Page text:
“The fear and dread of you shall rest on every animal of the earth, and on every bird of the air, on everything that creeps on the ground, and on all the fish of the sea; into your hand they are delivered. Every moving thing that lives shall be food for you; and just as I gave you the green plants, I give you everything (Genesis 9: 2).”
Imagine you live in a perpetual war zone. All around, houses are being destroyed, landscapes flattened and people, trees, plants and animals are raked up and ruined. As soon as the neighborhood recovers, maybe over a period of years or decades, another onslaught ensues. The few who manage to endure and flee find adjacent locations under similar assault. Survival under such conditions is impossible. This is the scourge Western, Christian, capitalist culture inflicts upon the natural world.
Fishing has been closed in several key areas across the Southeastern United States Atlantic coastal waters recently as a response to the near collapse of several key fish populations. Last week, as I visited Ocracoke and Cape Hatteras on the Outer Banks of North Carolina, many of the local fishermen were complaining about this recent development. While none were forecasting economic ruin for their small businesses (plenty of fisheries are still open), they did note that the closing of the fishing grounds would inhibit their ability to reliably fish for grouper and other bottom dwelling fish. Most blamed the Obama Administration for their “concern for fish over people.”
Similar sagas play out across the continent on a regular basis. The infamous spotted owl controversy pitted the timber industry and all of the workers who depended upon deforestation for their livelihoods against conservationists who sought to prevent the extinction of an endangered species (Strix occidentalis caurina).
Unfortunately, passions within the public are easy to inflame by those with an agenda. The fisheries problems along the eastern seaboard were not caused by fish or the Obama Administration, and the issue is not about fish over people. For decades, catastrophic bottom trawling fishing techniques, largely employed by large corporate enterprises rather than small commercial fishermen, have literally scraped the living sea floor clean of life and habitat. Sadly, most of what is destroyed or captured in the process is tossed away as unintended bycatch. The process is like dropping a bomb on a forest to harvest a few deer. Bottom trawling has left the ocean floor devastated, and consequently, fish populations cannot rebound unless the ocean is given time to heal. Continued assault must be halted to prevent permanent ruin of the ocean floor.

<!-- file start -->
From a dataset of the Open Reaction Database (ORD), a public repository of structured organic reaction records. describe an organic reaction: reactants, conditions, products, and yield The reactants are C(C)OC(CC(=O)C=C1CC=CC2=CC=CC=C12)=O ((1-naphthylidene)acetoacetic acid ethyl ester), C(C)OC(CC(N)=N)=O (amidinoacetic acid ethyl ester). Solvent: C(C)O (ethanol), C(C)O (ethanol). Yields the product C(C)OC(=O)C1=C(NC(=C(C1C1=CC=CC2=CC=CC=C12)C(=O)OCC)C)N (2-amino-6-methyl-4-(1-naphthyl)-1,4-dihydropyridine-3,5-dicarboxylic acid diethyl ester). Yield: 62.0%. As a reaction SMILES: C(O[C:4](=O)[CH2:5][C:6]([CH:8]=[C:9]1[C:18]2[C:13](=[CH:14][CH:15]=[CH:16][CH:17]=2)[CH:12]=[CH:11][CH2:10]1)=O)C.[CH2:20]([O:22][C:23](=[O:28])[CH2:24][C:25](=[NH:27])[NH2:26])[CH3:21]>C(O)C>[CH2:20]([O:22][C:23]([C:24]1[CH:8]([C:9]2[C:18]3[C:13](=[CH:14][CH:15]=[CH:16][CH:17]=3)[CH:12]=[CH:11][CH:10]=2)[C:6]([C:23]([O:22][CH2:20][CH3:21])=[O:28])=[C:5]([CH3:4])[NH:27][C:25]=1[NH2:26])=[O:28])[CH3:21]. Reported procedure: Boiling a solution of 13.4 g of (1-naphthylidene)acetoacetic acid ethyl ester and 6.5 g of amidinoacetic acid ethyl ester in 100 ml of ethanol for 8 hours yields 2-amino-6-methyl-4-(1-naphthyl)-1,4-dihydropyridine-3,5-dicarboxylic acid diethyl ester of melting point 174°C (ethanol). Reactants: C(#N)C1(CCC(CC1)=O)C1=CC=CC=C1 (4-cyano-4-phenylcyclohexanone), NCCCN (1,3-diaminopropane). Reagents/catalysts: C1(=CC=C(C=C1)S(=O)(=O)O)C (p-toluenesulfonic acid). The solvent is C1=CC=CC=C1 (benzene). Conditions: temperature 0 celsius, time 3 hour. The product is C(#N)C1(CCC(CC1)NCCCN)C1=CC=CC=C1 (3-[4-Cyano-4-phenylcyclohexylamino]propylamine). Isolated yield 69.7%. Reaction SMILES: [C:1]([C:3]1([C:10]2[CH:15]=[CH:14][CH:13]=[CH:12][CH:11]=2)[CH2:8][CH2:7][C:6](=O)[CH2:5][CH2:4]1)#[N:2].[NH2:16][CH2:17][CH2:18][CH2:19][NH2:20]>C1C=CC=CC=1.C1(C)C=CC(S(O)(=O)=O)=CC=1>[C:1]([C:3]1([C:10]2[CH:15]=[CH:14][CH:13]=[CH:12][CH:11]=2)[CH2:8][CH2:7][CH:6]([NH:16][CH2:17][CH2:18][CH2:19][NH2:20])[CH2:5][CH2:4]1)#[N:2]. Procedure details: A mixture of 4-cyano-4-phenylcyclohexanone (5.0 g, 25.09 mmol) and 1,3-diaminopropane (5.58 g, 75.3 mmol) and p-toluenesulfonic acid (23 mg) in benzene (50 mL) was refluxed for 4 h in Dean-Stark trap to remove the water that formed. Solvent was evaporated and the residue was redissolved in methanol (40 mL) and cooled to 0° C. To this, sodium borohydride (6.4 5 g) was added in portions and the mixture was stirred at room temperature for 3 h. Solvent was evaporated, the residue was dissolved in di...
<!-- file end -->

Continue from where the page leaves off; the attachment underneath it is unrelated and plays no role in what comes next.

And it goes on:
The clear cutting of old growth forests by corporate timber interests has had a similar effect on habitats in the Pacific Northwest. Not surprisingly, spotted owls and all other forest-dwelling species cannot survive without forest. Once again, corporate giants annihilate complete ecosystems, condemning thousands of innocent bystander species to death for the sake of the harvest of a few trees. The systematic deforestation of old growth forests by massive corporations has created an environmental quagmire.
Fishermen are enraged by “liberal” laws that now prevent them from sustainably earning their livelihoods as they have done for generations. Workers in the Pacific Northwest blame the same “liberal” laws for costing them much needed jobs, and the corporate profiteers who inflame these passions have successfully guided public anger away from the real culprits, themselves.
We live in a culture that allows for a few to steal from the many. The profits in Kimberly Clark’s coffers represent old growth forests rendered into toilet paper: forests that belonged to all of the living creatures and humans that inhabited them. As the bottom line in Kimberly Clark’s bank balance grows, the rest of living creation finds itself jobless and homeless. The complete annihilation of old growth forests has ruined an ecosystem that if left intact, would have provided myriad sustainable business opportunities without killing all the non-human inhabitants.
Similarly, fished according to traditional custom, the fisheries off the Outer Banks could have supported generations of residents into the foreseeable future, but the commercial scraping of the ocean bottom has rendered it sterile of life, so nobody is able to earn a living from it anymore.
But instead of being outraged by the corporate greed that not only steals our resources but destroys ecosystems beyond recovery, people turn against legislators as they make a last ditch effort to save the few living fragments of nature that remain. The legislation they rail against is ultimately the only hope to save the natural heritage ruined by corporate greed, but people see it instead as a battle between individuals and owls.
“Nothing is more priceless and more worthy of preservation than the rich array of animal life with which our country has been blessed” – Republican President Richard Nixon at the signing of the Endangered Species Act, 1973.
The corporations would not have such an easy time of making us hate owls and fish if our endemic culture didn’t already set up the conflict. We live in a culture that fundamentally does not believe that other living things are as deserving of life as humans are. Nixon was wrong. We don’t believe that nothing is more priceless than the rich array of animal life. We think profits are more priceless. But when the last tree is converted to toilet paper and the last fish has been swept from the ocean bottom, all those dollars in the bank will be worthless because there will be nothing left to buy.